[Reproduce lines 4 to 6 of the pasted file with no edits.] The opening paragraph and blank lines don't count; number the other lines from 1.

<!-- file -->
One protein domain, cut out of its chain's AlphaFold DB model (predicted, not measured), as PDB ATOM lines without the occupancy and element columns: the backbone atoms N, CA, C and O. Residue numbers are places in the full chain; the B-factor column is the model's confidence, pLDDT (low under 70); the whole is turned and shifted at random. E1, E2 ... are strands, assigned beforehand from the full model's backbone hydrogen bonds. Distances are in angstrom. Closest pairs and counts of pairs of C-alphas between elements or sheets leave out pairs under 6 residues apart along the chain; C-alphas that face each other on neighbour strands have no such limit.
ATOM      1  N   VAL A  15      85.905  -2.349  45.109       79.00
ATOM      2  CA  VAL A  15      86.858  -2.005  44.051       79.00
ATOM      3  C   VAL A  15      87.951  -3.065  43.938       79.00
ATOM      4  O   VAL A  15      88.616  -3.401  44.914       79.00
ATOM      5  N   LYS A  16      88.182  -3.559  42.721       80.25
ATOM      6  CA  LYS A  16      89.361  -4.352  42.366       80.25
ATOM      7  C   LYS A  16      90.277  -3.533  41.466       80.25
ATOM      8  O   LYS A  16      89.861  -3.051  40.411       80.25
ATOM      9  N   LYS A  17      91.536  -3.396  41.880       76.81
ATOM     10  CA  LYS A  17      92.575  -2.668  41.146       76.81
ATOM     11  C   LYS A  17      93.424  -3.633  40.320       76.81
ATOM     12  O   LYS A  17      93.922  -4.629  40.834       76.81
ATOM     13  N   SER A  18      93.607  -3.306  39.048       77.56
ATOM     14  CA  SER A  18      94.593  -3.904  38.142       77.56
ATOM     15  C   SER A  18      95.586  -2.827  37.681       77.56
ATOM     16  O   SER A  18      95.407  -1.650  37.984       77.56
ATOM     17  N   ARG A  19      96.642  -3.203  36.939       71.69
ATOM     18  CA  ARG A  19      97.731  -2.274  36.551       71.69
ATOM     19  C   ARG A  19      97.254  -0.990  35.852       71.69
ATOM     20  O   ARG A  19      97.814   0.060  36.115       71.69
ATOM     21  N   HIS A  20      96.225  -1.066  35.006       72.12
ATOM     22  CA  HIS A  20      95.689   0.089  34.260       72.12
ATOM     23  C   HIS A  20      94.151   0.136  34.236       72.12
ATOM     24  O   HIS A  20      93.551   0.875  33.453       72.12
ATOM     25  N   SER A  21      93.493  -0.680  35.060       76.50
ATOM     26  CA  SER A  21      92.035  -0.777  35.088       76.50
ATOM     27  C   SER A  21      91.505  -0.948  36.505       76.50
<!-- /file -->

ATOM      4  O   VAL A  15      88.616  -3.401  44.914       79.00
ATOM      5  N   LYS A  16      88.182  -3.559  42.721       80.25
ATOM      6  CA  LYS A  16      89.361  -4.352  42.366       80.25